Michael McEwan speaks to Jill Keegan, Community Development Adviser with Outside the Box, an equalities charity that focuses on community development support across Scotland and the UK.
MM - Michael McEwan
JK - Jill Keegan
MM On this episode I went to hear about an organisation called Outside the Box, where I was talking to Jill Keegan, who is the Community Development Adviser. The first question I asked her was, tell us a bit about Outside the Box.
JK Outside the Box is a community development support organisation. So, we are an equalities charity and we are based in Glasgow, but we work right across Scotland and now have also some links with England and Wales, with one of the really big projects we run called Rural Wisdom. We are an equalities charity, as I say, and we get funding from lots of different pots. From really small bits of funding to very big bits of funding through lottery and government, or smaller, more local bits of funding, to run lots of different projects that are based in the community, for people across Scotland. So, all our workers will look at where there is gaps in the community, in terms of what sorts of provisions are available for people, or people might come to us and say they have a particular area of interest that they would like to develop their own project, so we will also help support that. Outside the Box works in a lot of different ways with lots of different people, people's creativity as well, amongst that.
MM Now, I know that different disability organisations, mental health charities, have values, so Outside the Box has values as well, so tell us a bit about that.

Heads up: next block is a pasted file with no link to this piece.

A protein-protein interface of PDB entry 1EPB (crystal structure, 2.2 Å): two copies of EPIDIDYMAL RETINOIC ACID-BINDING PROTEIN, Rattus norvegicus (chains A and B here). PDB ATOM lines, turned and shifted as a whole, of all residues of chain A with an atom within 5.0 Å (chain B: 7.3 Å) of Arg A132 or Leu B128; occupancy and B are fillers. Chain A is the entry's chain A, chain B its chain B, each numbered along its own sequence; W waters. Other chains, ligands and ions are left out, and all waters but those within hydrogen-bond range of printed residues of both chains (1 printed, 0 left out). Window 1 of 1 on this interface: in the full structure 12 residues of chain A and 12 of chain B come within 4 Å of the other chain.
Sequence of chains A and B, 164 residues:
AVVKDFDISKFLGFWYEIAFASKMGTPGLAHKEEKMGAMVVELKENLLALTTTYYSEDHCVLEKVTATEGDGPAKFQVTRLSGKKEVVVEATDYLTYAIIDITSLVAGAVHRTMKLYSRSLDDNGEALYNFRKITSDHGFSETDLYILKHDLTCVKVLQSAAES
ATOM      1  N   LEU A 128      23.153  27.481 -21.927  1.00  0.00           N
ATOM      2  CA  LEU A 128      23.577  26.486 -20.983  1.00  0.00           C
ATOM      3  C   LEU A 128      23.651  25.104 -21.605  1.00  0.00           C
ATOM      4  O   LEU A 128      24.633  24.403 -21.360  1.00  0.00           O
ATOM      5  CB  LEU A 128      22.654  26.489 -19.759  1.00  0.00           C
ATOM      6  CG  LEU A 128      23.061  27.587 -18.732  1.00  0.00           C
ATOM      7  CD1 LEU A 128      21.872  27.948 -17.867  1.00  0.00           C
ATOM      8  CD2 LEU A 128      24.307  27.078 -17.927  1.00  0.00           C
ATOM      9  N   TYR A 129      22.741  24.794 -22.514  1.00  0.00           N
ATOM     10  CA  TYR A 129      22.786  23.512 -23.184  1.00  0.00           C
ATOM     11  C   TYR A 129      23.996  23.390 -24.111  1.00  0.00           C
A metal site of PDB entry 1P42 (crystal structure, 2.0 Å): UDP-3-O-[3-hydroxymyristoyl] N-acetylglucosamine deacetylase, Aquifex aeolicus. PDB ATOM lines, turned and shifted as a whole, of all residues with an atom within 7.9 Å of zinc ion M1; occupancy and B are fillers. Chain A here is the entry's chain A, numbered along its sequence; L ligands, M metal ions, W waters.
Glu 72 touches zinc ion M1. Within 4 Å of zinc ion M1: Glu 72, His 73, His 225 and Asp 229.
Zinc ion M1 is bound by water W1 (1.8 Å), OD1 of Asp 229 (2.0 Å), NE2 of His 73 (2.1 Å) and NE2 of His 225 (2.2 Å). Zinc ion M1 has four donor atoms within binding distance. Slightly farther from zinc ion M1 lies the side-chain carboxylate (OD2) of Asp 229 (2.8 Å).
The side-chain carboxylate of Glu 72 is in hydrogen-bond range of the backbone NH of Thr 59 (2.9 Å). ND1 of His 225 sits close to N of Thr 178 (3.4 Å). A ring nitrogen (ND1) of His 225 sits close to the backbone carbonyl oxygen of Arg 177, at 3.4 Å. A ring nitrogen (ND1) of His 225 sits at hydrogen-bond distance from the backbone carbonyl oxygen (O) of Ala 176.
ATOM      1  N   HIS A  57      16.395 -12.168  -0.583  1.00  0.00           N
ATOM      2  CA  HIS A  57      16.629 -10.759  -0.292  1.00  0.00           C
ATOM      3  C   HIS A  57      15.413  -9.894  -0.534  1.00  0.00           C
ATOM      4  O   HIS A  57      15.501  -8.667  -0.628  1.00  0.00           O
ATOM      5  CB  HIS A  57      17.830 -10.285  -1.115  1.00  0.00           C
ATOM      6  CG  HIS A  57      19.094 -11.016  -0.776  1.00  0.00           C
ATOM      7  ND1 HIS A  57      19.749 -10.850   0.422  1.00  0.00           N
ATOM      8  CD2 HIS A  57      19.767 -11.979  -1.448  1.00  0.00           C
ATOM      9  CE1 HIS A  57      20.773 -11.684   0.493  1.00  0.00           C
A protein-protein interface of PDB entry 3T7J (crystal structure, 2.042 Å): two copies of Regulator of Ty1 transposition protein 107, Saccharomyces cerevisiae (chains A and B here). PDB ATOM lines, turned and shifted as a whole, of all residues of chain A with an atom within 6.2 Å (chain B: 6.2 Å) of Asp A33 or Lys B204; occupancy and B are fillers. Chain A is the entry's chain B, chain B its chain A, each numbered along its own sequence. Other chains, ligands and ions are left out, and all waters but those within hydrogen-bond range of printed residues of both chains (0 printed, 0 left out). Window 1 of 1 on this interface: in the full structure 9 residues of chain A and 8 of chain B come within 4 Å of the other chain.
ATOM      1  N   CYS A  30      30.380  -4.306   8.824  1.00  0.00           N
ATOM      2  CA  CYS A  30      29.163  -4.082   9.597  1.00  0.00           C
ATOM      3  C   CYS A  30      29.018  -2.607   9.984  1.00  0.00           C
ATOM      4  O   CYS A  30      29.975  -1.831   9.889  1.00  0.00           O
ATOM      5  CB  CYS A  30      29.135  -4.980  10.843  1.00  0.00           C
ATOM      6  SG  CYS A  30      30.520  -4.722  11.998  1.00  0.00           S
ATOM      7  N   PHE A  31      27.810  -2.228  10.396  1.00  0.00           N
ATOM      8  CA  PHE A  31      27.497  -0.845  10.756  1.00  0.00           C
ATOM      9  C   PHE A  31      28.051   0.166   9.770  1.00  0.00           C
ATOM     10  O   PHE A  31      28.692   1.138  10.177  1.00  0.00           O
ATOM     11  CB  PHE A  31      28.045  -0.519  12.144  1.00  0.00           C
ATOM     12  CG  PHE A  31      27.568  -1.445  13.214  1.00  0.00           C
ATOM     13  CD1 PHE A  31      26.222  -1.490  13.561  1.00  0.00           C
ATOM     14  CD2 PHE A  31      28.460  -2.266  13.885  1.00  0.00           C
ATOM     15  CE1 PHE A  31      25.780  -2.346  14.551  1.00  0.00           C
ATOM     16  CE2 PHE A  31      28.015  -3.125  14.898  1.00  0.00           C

JK Our values are based in what we do as a community development support organisation. So, our values lie primarily with equality for people and what we promote, through our work, or work to promote, is people being respected, people feeling that they are able, as I say, to have some influence over their own lives and that people can participate in their local community, and I think that really everything that we do is about supporting things so that things are people led. So, as an organisation we really try not to come in with our own agenda when we are working with people. So, there is part of it where, I suppose, you have projects where there is a certain outcome, but when it's about supporting people from local communities to be able to set themselves up in ways that are important to them, it's really important that, for our work and for our values, that people remain, their agenda is what drives it as opposed to us trying to influence any of that. So, I suppose, when it all comes down to it, our values are about what matters to people, and all of our projects and our work and our organisation response to that.
MM So, you spoke about your projects, let's speak about them now. So, you've got millions of projects, I'm not going to ask you to go into every single one, but just give us an overview of the projects that you run.